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What is a Parallel Circuit?

Nicole Conaway, Elizabeth Friedl
  • Author
    Nicole Conaway

    Nicole Conaway has taught Secondary Math and Science [subjects] for over 20 years. They have a Master's Degree in Environmental Science from the University of Michigan and a Bachelor's degree in Biology form Wayne State University. They also have a Professional Teaching Certificate from the State of Michigan.

  • Instructor
    Elizabeth Friedl

    Elizabeth, a Licensed Massage Therapist, has a Master's in Zoology from North Carolina State, one in GIS from Florida State University, and a Bachelor's in Biology from Eastern Michigan University. She has taught college level Physical Science and Biology.

Understand what is a parallel circuit and what does a simple parallel circuit look like. Learn about the properties of the parallel circuit & its illustration. Updated: 11/10/2021

Table of Contents


Series Circuit and Parallel Circuit

Electrical circuits may be arranged in two basic configurations called series circuits and parallel circuits. The main difference between the two is that in parallel circuits connect devices or components in branched pathways while while series circuits connect devices in a row one after another.

Series Circuit

In a series circuit, the components are connected to each other in consecutive way one after another in one big loop. In a series circuit, there is only one path through which the electricity is able to flow.

Figure 1: Illustration of an electrical circuit with three components are connected in series.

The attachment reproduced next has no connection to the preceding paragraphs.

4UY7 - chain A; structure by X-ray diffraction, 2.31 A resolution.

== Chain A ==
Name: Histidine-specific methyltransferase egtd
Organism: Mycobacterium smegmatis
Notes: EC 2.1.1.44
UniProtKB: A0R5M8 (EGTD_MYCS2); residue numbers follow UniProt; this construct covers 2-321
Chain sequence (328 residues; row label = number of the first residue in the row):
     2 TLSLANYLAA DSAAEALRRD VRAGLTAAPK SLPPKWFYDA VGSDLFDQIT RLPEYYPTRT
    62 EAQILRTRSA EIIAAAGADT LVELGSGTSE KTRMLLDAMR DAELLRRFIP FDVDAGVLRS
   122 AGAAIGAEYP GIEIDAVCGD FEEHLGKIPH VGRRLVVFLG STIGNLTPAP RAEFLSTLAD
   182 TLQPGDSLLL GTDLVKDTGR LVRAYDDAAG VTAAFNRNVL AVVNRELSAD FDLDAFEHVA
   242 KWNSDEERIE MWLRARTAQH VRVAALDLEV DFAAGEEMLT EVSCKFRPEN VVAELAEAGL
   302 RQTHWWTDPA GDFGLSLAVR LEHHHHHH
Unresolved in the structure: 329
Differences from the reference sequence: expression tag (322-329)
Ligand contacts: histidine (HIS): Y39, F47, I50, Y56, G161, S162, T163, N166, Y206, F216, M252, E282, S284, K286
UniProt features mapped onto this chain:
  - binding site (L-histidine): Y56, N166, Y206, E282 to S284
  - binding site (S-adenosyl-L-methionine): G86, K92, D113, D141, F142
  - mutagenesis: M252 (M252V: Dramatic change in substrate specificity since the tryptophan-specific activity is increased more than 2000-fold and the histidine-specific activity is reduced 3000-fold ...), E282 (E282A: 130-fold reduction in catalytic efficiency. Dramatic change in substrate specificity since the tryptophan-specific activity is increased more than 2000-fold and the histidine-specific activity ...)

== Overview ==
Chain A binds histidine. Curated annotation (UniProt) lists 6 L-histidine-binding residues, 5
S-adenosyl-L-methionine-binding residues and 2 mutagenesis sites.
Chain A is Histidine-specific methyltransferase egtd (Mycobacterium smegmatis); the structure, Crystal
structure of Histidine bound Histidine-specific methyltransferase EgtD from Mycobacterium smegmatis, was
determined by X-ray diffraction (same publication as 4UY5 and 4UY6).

Simple Series circuit illustration

Parallel Circuit

What is a parallel circuit exactly? Electricians and physicists define a parallel circuit as one in which each component is connected in its own branch or loop directly to the source of electricity. When the circuit is closed (with no breaks) this provides multiple different paths through which the electricity is able to flow at the same time. In an open parallel circuit, there is a break somewhere in the pathway, but since each branch is its own independent path, a break in one branch does not effect the devices in another branch. This is shown in Figure 2, which shows a simple parallel circuit.

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Figure 2: An electrical circuit with three components connected in parallel

Parallel Circuit

What Does a Parallel Circuit Look Like?

Just what does a parallel circuit look like? The parallel circuit illustration in Figure 3 shows that each component of the electrical circuit is connected from both ends of the component directly to the source of electricity, creating its own loop or branch. Each place where a loop branches off is called a node. The current flows from the electrical or voltage source (V), usually a battery, through the nodes to each component (labeled R for resistor in the diagram) and then back to the source. So some of the current is flowing through all the components at the same time. Because each branch is independent of the others, if there is a break in one of the branches it will not effect the other components of the circuit.